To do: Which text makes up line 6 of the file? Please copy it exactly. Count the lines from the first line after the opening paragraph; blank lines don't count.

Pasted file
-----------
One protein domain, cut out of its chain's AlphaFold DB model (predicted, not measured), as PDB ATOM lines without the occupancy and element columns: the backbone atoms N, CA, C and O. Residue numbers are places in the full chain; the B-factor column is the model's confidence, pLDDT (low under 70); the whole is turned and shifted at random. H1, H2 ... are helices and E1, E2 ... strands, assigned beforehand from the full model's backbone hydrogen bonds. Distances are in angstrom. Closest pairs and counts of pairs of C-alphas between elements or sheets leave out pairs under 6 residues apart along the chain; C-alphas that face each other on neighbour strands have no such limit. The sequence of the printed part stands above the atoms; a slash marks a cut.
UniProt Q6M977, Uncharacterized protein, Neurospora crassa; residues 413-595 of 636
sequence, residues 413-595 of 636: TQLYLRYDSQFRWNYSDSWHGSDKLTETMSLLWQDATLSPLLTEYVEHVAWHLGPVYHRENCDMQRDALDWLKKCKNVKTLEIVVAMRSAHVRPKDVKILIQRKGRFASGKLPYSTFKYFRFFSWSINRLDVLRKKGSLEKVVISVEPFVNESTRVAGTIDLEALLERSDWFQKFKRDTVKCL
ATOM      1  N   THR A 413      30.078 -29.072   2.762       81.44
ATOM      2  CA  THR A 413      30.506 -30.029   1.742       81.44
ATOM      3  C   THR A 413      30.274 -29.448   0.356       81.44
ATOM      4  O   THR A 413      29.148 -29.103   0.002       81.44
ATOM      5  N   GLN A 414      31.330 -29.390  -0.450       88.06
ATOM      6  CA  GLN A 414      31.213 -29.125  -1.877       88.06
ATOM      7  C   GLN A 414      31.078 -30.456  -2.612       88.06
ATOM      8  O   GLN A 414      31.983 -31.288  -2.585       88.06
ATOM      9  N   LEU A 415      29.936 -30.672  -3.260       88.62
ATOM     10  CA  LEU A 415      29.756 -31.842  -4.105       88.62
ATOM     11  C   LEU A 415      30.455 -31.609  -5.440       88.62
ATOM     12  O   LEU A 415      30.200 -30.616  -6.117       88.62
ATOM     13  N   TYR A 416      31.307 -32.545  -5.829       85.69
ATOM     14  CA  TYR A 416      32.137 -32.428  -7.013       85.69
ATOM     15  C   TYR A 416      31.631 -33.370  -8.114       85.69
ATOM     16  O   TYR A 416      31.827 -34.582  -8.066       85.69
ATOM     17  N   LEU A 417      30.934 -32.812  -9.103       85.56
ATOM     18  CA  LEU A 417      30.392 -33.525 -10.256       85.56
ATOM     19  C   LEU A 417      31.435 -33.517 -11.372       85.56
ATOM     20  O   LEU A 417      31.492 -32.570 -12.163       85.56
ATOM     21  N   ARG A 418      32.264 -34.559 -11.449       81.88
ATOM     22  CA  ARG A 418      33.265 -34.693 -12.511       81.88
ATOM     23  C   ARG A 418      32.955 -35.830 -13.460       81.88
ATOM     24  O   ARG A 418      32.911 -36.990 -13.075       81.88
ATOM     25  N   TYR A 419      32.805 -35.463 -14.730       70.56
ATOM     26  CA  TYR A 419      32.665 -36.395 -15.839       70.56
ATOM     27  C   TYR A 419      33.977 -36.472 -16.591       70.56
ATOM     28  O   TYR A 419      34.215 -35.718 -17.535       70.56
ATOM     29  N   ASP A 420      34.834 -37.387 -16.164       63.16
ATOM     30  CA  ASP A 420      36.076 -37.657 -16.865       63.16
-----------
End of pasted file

ATOM      4  O   THR A 413      29.148 -29.103   0.002       81.44